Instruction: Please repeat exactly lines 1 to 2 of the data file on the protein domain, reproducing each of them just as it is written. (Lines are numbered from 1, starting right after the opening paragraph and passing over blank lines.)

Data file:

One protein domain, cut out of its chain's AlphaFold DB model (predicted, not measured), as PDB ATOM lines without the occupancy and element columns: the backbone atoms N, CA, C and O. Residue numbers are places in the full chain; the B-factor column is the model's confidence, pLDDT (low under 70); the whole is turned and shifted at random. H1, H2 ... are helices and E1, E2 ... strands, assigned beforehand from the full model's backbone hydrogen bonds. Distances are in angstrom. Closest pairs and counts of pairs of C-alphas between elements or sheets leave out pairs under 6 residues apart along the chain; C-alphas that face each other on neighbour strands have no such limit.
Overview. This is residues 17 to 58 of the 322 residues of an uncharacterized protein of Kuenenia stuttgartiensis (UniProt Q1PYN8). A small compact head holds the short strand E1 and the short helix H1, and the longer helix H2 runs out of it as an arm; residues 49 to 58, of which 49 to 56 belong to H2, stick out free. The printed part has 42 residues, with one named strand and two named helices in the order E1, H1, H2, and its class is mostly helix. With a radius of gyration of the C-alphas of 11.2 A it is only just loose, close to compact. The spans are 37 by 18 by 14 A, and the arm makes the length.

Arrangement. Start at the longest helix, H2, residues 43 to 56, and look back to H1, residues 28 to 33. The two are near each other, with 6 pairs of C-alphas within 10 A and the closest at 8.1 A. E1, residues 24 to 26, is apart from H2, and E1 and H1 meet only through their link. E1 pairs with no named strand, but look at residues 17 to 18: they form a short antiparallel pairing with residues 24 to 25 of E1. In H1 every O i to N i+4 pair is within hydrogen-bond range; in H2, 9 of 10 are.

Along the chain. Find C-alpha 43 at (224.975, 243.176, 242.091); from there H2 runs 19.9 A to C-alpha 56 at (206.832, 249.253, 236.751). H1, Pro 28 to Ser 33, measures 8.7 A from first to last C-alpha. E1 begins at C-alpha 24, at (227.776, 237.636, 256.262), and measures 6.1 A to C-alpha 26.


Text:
Overview. This is residues 17 to 58 of the 322 residues of an uncharacterized protein of Kuenenia stuttgartiensis (UniProt Q1PYN8). A small compact head holds the short strand E1 and the short helix H1, and the longer helix H2 runs out of it as an arm; residues 49 to 58, of which 49 to 56 belong to H2, stick out free. The printed part has 42 residues, with one named strand and two named helices in the order E1, H1, H2, and its class is mostly helix. With a radius of gyration of the C-alphas of 11.2 A it is only just loose, close to compact. The spans are 37 by 18 by 14 A, and the arm makes the length.

Arrangement. Start at the longest helix, H2, residues 43 to 56, and look back to H1, residues 28 to 33. The two are near each other, with 6 pairs of C-alphas within 10 A and the closest at 8.1 A. E1, residues 24 to 26, is apart from H2, and E1 and H1 meet only through their link. E1 pairs with no named strand, but look at residues 17 to 18: they form a short antiparallel pairing with residues 24 to 25 of E1. In H1 every O i to N i+4 pair is within hydrogen-bond range; in H2, 9 of 10 are.